- Paints, varnishes, and sealants
PFAS have been called forever chemicals because their unique makeup means they never break down. They are so persistent that they remain in the air, our drinking water, dust, and soil, and they continue to show up in our food and water supply long after they first came into contact. The problem is that once they enter our bodies, they remain forever. And, because we’re now aware of the damage they cause, there’s no going back.
But, we can go forward. Being an aware and educated consumer means you can make healthier choices about the cookware you use at home and the products you purchase. Food systems expert Anna Lappé (daughter of Frances Moore Lappé, author of the bestselling book Diet for A Small Planet) once stated “Every time you spend money, you're casting a vote for the kind of world you want.” If we want a world free of these harmful chemicals, we have to vote with our dollars. That starts with stocking your kitchen and pantry with safe alternatives to PFAS.
are there safe alternatives?
The answer is a resounding yes! And thankfully, options are abundant and at your fingertips. Safe alternatives to PFAS, some using coatings like ceramic or PTFE and others taking advantage of the seasoning process to create natural nonstick properties, have proven just as effective at repelling water and grease, as well as simplifying cooking and cleanup.
At de Buyer, our products do not contain these chemicals. All of our cookware and bakeware, even our nonstick, is PFAS-free. Our specially designed nonstick CHOC collections will keep your family and your food safe while making cooking and cleanup easy. Pro Tip: Be sure to use non-abrasive utensils so as not to damage the nonstick properties.
Here are some de Buyer alternatives to check out:
- CHOC Collection: This collection is made with a thick aluminum with 5 layers of PTFE coating to make it more durable and longer lasting. The colored handles make it easy to cook meat, fish, and veggies separately to avoid cross-contamination.
- CHOC Intense Collection: The forged aluminum body of this collection is fitted with a ferritic stainless steel base, making it induction ready. Its French-style handle is made of stainless steel allowing it to be used in the oven as well as stove top. The ultra-smooth surface makes it particularly suitable for cooking delicate food, such as certain types of fish, and lets you cook with very little fat.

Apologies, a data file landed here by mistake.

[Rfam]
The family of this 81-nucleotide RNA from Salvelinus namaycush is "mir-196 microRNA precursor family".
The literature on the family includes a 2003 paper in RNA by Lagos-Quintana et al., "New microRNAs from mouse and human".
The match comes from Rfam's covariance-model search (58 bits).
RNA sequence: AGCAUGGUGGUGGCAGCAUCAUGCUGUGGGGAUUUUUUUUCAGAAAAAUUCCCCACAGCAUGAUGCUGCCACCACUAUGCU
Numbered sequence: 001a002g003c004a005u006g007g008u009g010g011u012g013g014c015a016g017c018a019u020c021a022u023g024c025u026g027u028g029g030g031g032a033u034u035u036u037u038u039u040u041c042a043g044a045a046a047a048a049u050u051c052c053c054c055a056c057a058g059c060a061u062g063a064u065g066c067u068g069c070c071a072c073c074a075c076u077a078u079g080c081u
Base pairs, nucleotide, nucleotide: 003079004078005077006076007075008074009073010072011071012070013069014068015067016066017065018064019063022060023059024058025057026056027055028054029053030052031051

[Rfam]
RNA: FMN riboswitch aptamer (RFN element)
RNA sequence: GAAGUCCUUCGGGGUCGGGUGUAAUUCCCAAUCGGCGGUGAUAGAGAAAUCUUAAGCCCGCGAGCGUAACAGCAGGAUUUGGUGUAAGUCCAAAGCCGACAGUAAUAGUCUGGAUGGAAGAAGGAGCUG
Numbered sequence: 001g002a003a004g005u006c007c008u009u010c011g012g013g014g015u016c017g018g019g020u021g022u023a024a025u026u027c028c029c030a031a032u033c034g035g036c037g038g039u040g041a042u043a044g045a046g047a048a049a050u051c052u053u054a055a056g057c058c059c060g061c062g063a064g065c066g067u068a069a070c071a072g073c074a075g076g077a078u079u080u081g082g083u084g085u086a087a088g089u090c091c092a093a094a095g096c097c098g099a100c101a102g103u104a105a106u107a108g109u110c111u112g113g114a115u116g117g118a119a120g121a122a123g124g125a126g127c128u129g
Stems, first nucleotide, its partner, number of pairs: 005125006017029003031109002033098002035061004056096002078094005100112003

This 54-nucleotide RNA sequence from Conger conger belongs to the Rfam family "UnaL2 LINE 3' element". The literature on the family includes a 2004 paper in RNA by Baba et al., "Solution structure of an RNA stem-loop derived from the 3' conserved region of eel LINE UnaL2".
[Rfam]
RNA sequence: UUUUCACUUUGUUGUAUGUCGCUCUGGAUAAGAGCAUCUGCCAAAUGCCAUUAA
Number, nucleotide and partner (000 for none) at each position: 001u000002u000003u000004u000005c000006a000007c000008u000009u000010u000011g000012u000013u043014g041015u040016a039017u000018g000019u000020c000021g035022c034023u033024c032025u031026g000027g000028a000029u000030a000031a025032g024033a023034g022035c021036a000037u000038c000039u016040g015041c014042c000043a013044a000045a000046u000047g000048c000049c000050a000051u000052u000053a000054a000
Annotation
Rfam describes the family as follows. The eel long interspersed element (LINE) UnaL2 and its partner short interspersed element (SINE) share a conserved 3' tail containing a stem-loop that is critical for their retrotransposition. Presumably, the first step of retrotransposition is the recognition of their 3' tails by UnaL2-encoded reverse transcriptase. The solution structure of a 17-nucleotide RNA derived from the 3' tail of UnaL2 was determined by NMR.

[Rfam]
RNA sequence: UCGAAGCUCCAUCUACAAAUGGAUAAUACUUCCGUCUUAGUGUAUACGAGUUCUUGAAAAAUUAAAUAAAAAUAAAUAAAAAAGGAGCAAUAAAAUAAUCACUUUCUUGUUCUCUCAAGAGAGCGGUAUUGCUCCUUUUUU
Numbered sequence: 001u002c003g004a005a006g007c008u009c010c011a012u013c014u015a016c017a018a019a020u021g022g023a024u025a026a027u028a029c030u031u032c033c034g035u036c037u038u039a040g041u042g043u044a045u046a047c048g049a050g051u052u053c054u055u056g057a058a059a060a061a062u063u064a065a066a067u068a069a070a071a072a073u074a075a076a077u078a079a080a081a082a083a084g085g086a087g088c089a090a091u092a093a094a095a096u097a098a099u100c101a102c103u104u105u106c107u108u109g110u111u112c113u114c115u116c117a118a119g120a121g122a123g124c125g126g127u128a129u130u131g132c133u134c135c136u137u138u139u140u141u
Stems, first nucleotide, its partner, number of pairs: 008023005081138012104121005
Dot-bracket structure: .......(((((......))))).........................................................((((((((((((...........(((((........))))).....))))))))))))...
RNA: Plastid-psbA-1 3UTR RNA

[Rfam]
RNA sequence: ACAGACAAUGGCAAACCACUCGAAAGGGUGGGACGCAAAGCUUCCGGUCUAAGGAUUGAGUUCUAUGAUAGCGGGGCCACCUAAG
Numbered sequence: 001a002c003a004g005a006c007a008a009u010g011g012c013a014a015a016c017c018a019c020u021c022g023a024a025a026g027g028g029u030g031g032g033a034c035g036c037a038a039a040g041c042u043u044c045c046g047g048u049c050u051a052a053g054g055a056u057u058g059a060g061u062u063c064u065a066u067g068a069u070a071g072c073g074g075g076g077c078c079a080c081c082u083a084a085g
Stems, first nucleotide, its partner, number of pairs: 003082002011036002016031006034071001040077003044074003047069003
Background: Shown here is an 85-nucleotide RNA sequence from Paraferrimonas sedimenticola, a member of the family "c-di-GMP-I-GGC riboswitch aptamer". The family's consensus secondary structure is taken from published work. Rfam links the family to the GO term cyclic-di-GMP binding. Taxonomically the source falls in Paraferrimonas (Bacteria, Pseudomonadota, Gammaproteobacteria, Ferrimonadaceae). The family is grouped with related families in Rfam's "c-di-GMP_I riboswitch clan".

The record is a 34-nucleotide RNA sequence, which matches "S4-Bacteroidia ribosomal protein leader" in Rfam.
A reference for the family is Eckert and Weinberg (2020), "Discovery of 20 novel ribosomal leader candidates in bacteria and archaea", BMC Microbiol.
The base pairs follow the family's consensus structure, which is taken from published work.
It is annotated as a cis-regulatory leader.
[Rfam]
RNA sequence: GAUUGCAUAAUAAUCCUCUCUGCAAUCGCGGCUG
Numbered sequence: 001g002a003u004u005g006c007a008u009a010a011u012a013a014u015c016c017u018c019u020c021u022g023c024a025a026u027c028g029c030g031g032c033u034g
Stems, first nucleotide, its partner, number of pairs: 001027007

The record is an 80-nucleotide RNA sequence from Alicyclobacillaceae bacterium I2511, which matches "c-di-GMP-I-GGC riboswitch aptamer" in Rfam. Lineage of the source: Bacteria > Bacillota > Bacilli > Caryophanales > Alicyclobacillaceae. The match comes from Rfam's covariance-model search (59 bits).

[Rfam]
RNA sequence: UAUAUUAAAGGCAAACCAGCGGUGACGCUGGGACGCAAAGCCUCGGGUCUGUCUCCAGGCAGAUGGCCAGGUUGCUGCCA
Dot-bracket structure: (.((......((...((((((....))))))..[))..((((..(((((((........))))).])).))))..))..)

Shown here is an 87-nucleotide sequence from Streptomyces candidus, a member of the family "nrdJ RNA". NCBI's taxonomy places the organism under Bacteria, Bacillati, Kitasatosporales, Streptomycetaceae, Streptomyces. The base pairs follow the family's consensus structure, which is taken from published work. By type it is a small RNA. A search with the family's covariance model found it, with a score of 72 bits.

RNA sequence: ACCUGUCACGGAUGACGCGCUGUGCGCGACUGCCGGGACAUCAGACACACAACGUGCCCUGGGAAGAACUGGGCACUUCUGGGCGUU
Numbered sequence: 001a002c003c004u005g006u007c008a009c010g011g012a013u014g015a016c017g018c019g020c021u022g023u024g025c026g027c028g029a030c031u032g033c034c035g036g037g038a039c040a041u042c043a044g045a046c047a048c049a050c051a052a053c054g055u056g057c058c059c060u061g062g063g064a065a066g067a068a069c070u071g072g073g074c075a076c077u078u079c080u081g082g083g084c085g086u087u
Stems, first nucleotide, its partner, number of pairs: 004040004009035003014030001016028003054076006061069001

- Mineral B Collections: Our Carbon Steel collections become naturally nonstick after being properly seasoned, so they can be used without a second thought of whether it is safe. It comes just with a natural beeswax coating that is easily removed and any residue helps in the seasoning process.
Knowing what to look for on product labels is a good first step. Today, consumer advocacy groups have had some success in forcing more transparency. In 2021, California joined Connecticut, Maine, Minnesota, New York, Vermont, and Washington in banning PFAS in food packaging. More states are set to join the fight for more accurate labeling.
The next time you buy a coated nonstick pan, a bag of popcorn, or even a weatherproof jacket, it’s important to find out whether it might contain these harmful chemicals. If you’re not sure, contact the manufacturer before you buy. Play it safe and stick to brands you know that don’t use these chemicals. You can always rest assured that the de Buyer brand stands proudly among them!